Prime minister David Cameron arrived in Africa last Monday to sell the benefits of the free market.
He cut his tour short so he could rush back to London to deal with the European financial crisis and the phone hacking scandal.
Unfortunately for him, this limited the time he had to lecture Africans on how to run their countries.
He is accompanied by trade minister Lord Green, who heads a 25-strong corporate delegation.
Green got his experience of the free market as head of the HSBC bank when it cut more than 6,000 jobs in the US as one of the main subprime lenders.
The head of Barclays bank, Bob “don’t apologise” Diamond, and Vodafone chief Vittorio Colao, whose company’s tax avoidance schemes led to protests across Britain, are also part of the junket.
Cameron started with a moan about people who protest for debt relief or organised concerts to raise funds for aid.
He said, “They have never once had a march or a concert to call for what will in the long term save far more lives and do far more good—an African free trade area.”
But there’s nothing fresh about imposing the free market on Africa.
Structural adjustment programmes demanding free trade have been imposed by the International Monetary Fund since the 1980s.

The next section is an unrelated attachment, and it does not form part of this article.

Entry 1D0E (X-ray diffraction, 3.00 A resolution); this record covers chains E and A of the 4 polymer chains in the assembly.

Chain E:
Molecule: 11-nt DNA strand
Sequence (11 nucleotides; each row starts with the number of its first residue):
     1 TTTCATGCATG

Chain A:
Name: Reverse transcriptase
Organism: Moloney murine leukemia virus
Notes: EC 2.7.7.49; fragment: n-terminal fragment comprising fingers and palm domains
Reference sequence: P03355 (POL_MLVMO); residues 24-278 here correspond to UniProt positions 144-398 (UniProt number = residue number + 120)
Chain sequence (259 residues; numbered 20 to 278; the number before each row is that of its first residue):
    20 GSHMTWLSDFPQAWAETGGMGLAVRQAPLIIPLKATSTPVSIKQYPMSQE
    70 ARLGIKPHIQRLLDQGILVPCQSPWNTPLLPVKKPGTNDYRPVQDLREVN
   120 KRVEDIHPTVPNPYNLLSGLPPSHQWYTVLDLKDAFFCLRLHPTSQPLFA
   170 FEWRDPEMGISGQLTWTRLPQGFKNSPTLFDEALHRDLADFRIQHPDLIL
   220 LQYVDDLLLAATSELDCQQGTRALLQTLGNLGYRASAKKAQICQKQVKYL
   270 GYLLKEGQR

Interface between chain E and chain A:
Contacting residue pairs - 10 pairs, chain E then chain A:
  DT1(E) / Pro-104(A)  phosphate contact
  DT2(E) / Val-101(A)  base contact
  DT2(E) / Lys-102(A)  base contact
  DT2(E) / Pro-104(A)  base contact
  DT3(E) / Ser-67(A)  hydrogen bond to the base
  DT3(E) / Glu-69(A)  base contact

These programmes outlaw subsidies and price controls on staple goods. This opens up economies to foreign firms and drives local producers to the wall.
Indeed, they are a major reason why hunger has increased across the continent.
Cameron is right that many African economies have grown faster than those of European countries.
But even before the economic crisis, a report by Save the Children in 2008 detailed the results of the kind of policies Cameron is pushing.
To take one example, “While a small elite has benefited from Angola’s abundant oil revenues, this resource has not brought benefits to the vast majority of the population and the country still has the second highest mortality rate in the world, at 260 deaths per 1,000 live births.”
Any African who wants an end to oppression, war or starvation should run a mile when Cameron approaches.